ENGIE launches new 3D printing lab
ENGIE has taken another step forward in its 3D Printing project with the opening of a new laboratory on the ENGIE Laborelec site in Linkebeek. This project aims to study and evaluate 3D printing technology and develop innovative solutions for manufacturing industrial parts.
The new lab will allow ENGIE Laborelec to test several types of commercial and experimental metal powders, print parts made from various alloys and test the final quality of the parts produced.
The ENGIE Group is stepping up its transformation to become a leader in the energy transition. To this end, ENGIE is committed to developing innovative solutions for its customers, and the manufacture of industrial parts by 3D printing is one such solution.
3D printing or ‘additive’ manufacturing creates an object by adding materials or components that are deposited in multiple layers. These layers are bound together by laser to give them a solid shape. This technology differs from ‘subtractive’ manufacturing, which involves removing material to reveal the shape of the desired object. 3D printing offers many advantages in terms of flexibility, speed and logistics. It allows parts to be manufactured locally as and when they are needed, and also saves on raw materials as only the necessary quantity of powder is used.
ENGIE intends to specialise in producing metal parts, which is more complex than printing plastic parts.
A project specifically dedicated to this new technology was launched in 2015 within ENGIE in Belgium. It is led by the following partners:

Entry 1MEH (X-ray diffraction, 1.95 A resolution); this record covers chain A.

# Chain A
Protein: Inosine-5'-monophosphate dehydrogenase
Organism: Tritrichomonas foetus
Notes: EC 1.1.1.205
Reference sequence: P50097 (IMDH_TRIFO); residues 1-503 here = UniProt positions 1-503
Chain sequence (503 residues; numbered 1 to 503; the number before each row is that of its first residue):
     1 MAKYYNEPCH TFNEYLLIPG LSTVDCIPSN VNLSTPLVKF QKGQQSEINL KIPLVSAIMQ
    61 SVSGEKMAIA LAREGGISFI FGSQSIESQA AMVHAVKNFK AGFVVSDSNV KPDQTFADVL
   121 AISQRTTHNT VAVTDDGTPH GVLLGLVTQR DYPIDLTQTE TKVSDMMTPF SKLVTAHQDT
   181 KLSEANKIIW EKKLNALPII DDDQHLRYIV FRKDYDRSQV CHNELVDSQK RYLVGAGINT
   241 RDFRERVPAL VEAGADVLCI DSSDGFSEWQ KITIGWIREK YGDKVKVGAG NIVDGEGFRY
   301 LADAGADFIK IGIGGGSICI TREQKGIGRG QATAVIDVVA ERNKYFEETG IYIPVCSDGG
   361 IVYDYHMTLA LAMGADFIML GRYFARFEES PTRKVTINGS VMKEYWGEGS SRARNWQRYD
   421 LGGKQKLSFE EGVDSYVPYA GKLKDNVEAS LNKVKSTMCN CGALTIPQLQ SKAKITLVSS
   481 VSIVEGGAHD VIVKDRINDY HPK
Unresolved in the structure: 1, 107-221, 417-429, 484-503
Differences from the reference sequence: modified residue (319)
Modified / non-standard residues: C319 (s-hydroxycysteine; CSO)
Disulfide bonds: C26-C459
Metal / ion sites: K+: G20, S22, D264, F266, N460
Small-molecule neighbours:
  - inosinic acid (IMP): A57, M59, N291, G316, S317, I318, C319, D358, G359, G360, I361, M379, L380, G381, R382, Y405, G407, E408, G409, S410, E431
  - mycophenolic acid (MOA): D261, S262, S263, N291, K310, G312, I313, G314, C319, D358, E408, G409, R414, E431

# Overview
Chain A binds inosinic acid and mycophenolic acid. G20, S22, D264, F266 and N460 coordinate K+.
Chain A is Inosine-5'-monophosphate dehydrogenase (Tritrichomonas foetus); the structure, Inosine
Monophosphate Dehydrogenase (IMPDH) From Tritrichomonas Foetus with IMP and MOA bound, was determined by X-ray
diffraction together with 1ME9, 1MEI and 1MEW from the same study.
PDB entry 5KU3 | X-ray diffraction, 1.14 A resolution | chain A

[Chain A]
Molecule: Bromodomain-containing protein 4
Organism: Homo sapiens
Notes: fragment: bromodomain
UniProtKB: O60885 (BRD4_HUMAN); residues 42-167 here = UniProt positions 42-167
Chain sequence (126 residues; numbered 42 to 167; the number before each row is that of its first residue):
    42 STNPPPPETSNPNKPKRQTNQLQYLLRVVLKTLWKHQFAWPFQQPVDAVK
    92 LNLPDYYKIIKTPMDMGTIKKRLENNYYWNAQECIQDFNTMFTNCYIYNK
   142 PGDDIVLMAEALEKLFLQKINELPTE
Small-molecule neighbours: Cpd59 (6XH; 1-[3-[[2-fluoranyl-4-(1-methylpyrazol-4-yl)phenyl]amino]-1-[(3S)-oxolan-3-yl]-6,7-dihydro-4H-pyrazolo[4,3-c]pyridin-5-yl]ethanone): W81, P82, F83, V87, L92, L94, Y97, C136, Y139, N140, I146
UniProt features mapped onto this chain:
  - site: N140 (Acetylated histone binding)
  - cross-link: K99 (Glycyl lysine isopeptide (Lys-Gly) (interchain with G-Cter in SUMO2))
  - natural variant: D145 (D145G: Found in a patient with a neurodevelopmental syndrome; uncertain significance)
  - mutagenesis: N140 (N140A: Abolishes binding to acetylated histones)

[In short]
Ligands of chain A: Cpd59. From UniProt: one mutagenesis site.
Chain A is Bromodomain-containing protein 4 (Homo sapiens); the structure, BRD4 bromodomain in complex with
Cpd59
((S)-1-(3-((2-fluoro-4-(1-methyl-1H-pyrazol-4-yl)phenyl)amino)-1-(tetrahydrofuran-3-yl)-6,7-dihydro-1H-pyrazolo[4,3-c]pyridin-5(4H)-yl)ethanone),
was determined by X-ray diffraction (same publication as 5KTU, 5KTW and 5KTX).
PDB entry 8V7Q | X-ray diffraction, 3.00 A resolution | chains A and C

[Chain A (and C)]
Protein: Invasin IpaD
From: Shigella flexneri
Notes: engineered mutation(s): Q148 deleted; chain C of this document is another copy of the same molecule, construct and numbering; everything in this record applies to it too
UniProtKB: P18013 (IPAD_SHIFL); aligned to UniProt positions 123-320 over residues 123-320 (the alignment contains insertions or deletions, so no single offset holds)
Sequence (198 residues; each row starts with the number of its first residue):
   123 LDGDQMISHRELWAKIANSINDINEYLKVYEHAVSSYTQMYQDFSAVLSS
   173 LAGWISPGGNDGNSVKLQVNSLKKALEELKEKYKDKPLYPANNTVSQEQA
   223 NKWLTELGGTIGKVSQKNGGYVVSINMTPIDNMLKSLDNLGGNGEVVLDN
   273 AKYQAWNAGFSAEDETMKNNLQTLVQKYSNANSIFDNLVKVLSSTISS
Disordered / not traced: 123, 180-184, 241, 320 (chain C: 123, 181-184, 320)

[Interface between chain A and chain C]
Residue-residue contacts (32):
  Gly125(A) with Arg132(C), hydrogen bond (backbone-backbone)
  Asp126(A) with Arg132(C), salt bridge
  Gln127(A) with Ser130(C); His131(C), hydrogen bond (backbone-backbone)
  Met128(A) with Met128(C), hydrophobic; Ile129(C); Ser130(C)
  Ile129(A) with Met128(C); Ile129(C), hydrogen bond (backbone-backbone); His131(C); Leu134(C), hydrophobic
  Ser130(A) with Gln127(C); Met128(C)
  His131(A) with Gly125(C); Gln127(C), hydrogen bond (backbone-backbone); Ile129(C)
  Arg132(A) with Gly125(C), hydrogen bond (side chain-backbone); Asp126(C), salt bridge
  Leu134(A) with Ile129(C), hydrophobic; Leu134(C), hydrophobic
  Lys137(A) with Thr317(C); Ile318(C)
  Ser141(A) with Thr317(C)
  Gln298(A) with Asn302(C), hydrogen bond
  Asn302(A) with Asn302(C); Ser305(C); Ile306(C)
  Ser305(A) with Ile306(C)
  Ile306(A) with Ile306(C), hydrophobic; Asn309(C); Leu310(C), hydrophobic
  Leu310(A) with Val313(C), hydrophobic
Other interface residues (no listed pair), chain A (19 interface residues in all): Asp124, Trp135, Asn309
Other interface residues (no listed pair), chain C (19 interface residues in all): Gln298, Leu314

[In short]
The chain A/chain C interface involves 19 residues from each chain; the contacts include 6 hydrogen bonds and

- ENGIE Laborelec, as an ENGIE Group competence centre, is responsible for research, development and validation of the manufacturing parameters for industrial applications.
- ENGIE Fabricom, which manufactures many metal parts for maintaining or repairing customer equipment, is in charge of industrial production.
- KU Leuven has built up extensive academic expertise in additive manufacturing over more than 20 years.
Two printers, an industrial one in the ENGIE Fabricom workshop in Zwijndrecht and another at KU Leuven, have already enabled the project to validate a printing process using stainless steel powder. This process is now fully operational, meaning that ENGIE Fabricom can offer it as a service to its customers. ENGIE wants to go further and continue experimenting with new nickel, aluminium and titanium based metallic materials, to further enhance its mastery of this technology and the industrial opportunities it offers.
ENGIE Laborelec’s new laboratory will allow it to analyse and test metal alloy powders that are commercially available or in the process of development. The lab also has a third printer capable of handling small volumes of powders, which will manufacture parts from these alloys. The quality of these parts will then be tested in the same laboratory.
Michael Marique, CEO of ENGIE Laborelec: “3D printing will ultimately revolutionise the way a technical facility is managed and maintained. As such, we want to anticipate our customers’ needs and proactively develop the expertise, knowledge and innovative industrial solutions that go hand in hand. This project is the result of a successful collaboration combining basic research with industrial application.”
About ENGIE Laborelec
ENGIE Laborelec is a leading expertise and research centre in the electricity technology sector. Drawing on its workforce of 240 highly specialised engineers and technicians, ENGIE Laborelec covers the entire electricity value chain and helps its large customer base in the generation, transmission, distribution, storage and end use of electricity. The company is focused on the energy transition and its ‘3Ds’: decentralisation, decarbonisation and digitisation.
About ENGIE Fabricom
ENGIE Fabricom designs, builds and maintains multi-technical facilities for companies and local authorities. Many of its solutions improve mobility, safety, distribution systems and the share of renewable energies, as well as operational and energy performance in industrial environments. ENGIE Fabricom and its subsidiaries are active in Belgium, in Europe and in the world. They recorded a turnover of € 1.12 billion in 2016 and employ 5,900 people.
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